Trying Linux Mint 13

Mint

I had been curious to try out Linux Mint (see also the Wikipedia entry) for a while now.  Basically, it’s a distribution based on Ubuntu, which aims to provide a better out-of-the-box experience by including some proprietary software.  Ie, when you install it, you shouldn’t have to install many codecs or whatever, as you do with Ubuntu.  It’s also gotten more and more attention as people have grown tired of UI changes with Gnome 3 and Ubuntu’s Unity, since its feel is closer to that of Gnome 2.  Partly because of this, Mint has grown in popularity, spreading and taking over like its namesake herb (though it still seems to be second to Ubuntu).  Because of this, I thought I’d give it a try.

I have an older desktop, actually the first one I built back in the early 2000s (I think around 2003 or 2004).  This machine is old, but not exactly decrepit – it’s a dual AMD MP2800 rig, with 1 GB of RAM and a 120 GB hard drive.  Not my most powerful computer, but it still works pretty well.  Since it wasn’t doing much I figured I’d use it to test Mint 13, the latest release as of this writing.  I’m not going to lie, I don’t really feel like doing a full review.  There are tons of those around, just go to Google.  However, I have some remarks and a random tip or two.

Overall, installation was a pain and took me several attempts.  Now, don’t get the wrong idea here, I don’t really blame Mint for this.  This machine does not have a DVD drive, and Mint 13 no longer distributes CD images – they’re too big.  Now, I tried using a USB stick, which seemed to work, but was also slow…  Because while the motherboard can boot from USB, the onboard USB is 1.1, and it won’t boot off the 2.0 PCI card I have in there.  Luckily, there is a guide on howto remaster the DVD image and shrink it.  Basically, you just remove some installed packages.  I didn’t have a Mint system already, so I had to mess around with the tool they mention in order to run it on an Ubuntu 12.04 system.  (Basically, you need to either install the mint-core package in Ubuntu, or download the .deb and force an install or extract it.  Sorry to gloss over this, but hopefully most people either have faster USB or a DVD drive. If someone wants instructions, I’ll try to put something together.)  I remastered the no-codec CD, and ended up removing samba, firefox, java, and a few other things.  This should get you an image small enough to fit on a CD.  When the install’s done, just use the package manager to put everything back (that you want).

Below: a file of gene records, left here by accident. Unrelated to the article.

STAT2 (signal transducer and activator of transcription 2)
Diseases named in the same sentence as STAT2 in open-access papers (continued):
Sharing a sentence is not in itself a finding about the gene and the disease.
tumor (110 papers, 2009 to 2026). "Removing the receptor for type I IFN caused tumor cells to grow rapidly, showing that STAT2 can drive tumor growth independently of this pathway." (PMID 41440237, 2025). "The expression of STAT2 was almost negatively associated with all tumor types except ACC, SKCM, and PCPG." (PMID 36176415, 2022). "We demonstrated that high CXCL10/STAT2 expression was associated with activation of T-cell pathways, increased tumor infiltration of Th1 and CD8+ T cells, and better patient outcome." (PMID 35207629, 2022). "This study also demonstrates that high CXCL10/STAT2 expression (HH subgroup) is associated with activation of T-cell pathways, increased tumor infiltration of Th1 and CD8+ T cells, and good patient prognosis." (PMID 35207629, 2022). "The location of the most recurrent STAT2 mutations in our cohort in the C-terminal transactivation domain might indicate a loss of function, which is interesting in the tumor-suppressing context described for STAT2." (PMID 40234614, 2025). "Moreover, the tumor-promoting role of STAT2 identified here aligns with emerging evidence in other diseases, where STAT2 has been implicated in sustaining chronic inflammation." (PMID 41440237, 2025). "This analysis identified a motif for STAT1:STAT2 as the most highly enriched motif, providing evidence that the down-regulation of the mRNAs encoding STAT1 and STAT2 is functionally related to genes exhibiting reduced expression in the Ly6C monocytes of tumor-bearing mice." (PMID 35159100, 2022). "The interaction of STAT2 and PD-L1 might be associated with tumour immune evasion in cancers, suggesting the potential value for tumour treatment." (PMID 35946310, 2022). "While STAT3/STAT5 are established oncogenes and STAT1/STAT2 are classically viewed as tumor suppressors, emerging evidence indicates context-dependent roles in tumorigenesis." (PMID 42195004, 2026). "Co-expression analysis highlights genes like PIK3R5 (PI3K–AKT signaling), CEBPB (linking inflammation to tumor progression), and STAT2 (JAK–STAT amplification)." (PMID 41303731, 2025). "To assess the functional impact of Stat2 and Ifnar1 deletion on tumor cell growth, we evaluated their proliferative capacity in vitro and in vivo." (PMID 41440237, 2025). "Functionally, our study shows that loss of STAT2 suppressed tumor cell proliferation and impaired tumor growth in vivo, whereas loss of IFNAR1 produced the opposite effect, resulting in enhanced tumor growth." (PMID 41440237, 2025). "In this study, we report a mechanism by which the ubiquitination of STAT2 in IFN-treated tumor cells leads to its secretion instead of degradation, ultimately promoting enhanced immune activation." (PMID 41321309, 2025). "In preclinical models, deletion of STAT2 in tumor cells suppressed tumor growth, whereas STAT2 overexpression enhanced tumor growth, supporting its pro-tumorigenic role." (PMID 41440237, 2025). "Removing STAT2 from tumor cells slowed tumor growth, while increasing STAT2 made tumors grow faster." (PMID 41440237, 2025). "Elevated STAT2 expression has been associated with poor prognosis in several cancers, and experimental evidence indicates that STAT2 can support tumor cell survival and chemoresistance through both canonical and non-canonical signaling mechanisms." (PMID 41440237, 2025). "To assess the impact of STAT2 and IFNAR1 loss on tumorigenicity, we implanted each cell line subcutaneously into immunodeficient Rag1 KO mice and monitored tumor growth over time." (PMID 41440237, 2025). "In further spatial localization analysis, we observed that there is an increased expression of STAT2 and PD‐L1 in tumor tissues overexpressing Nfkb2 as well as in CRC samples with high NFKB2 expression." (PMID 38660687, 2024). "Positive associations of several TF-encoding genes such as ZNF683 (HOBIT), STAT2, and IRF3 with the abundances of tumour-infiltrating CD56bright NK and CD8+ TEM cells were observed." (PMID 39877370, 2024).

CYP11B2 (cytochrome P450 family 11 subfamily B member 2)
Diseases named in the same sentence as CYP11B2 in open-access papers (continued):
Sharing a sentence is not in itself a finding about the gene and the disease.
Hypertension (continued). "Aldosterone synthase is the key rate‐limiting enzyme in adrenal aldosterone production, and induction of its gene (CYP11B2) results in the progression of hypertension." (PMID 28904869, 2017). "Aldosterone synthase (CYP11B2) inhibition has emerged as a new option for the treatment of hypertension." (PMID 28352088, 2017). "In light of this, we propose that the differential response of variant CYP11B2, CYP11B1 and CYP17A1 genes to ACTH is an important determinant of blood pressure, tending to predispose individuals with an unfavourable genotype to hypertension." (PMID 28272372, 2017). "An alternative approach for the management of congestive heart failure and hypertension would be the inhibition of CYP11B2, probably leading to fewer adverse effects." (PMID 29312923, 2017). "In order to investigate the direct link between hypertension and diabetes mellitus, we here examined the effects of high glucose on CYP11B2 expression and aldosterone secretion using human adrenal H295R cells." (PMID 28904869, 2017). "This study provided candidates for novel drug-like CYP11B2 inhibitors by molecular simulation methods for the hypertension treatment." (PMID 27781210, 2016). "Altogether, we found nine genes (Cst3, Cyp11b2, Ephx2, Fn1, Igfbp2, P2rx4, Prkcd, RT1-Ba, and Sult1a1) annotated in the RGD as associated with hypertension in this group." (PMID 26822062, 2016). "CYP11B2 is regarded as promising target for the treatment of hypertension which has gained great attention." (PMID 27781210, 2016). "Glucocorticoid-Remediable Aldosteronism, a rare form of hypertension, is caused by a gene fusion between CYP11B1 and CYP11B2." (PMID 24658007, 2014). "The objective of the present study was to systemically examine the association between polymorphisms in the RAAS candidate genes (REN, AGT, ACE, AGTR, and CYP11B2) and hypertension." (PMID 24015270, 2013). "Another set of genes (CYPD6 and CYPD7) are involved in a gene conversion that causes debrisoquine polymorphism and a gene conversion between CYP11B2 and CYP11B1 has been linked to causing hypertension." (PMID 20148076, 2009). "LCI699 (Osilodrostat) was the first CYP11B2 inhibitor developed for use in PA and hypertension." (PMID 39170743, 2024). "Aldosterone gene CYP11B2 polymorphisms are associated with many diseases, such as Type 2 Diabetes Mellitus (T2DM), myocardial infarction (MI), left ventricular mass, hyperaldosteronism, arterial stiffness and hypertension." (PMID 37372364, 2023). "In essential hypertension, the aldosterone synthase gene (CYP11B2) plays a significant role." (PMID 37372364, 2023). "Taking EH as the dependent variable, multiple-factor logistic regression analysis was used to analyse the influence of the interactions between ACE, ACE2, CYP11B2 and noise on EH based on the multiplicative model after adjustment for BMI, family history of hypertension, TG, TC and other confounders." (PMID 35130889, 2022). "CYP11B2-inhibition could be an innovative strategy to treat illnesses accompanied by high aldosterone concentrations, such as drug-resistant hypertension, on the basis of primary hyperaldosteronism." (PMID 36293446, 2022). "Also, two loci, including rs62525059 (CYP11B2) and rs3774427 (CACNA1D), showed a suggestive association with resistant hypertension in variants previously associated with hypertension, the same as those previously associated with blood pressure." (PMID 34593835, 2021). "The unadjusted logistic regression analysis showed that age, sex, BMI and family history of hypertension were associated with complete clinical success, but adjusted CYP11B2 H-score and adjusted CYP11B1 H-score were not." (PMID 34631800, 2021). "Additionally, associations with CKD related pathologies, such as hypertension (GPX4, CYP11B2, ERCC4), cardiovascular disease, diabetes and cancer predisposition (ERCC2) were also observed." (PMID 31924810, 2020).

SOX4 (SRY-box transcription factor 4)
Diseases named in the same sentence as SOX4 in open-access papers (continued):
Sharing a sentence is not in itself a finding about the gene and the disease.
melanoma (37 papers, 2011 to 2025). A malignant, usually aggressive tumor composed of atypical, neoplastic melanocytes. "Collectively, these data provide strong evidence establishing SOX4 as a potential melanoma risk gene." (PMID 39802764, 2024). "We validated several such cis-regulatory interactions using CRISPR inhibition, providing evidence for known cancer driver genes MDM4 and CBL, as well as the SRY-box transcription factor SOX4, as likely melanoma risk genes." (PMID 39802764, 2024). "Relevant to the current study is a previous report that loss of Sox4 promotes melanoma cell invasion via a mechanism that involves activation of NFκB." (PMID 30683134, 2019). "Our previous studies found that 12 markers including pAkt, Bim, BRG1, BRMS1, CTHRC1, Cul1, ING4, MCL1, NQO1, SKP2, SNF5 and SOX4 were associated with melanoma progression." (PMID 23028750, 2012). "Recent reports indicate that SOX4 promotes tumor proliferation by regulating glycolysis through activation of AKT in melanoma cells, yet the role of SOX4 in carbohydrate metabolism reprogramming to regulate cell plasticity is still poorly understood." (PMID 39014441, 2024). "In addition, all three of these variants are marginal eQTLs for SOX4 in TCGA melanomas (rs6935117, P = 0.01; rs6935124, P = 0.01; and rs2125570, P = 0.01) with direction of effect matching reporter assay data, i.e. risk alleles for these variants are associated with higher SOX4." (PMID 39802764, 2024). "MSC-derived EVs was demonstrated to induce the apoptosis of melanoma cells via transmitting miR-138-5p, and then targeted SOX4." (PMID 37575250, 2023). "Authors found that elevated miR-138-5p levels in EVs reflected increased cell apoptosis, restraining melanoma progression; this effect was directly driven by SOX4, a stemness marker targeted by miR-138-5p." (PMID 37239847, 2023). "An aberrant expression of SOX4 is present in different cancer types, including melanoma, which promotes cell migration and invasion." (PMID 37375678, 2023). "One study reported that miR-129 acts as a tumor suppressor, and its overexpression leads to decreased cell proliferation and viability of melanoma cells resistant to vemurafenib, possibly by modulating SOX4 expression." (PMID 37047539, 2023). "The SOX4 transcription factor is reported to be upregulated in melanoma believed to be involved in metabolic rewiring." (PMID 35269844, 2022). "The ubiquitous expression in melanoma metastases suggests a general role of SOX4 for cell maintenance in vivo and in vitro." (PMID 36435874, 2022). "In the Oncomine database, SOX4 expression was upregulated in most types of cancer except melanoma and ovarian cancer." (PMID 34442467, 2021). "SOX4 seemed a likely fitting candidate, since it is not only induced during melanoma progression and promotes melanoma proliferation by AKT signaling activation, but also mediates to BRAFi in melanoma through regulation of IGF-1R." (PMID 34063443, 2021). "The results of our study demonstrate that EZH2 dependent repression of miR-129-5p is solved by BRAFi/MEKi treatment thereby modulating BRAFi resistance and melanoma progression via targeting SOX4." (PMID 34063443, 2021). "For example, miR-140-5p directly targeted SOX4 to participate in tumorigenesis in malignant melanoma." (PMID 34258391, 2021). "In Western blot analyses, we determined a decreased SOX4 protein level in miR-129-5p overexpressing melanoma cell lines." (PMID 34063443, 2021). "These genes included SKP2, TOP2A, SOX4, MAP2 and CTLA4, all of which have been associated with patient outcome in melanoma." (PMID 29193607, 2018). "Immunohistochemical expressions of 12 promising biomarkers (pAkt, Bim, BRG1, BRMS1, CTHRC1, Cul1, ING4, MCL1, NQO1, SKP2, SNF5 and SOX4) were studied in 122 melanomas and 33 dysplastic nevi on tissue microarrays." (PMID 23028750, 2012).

So, I got the install rolling.  However, I then ran into a problem with the installer hanging toward the end of the process.  Everything seemed to finish, but the window would close and leave only the spinning mouse cursor to indicate something was happening.  After leaving it for a while, rebooting revealed a failed install.  A fix for that is here.  Basically, when the live CD (or USB stick or whatever) boots, open a terminal and type this:

sudo apt-get remove ubiquity-slideshow-mint

This should allow the install to finish.

Finally, the system would not detect my nVidia card.  This card is old, and requires the legacy drivers, which the proprietary driver manager was unable to find.  This was annoying, but I found a solution here.  That guide has you set up a repository for Ubuntu Oneiric, and install the Xserver from that distribution along with the legacy drivers.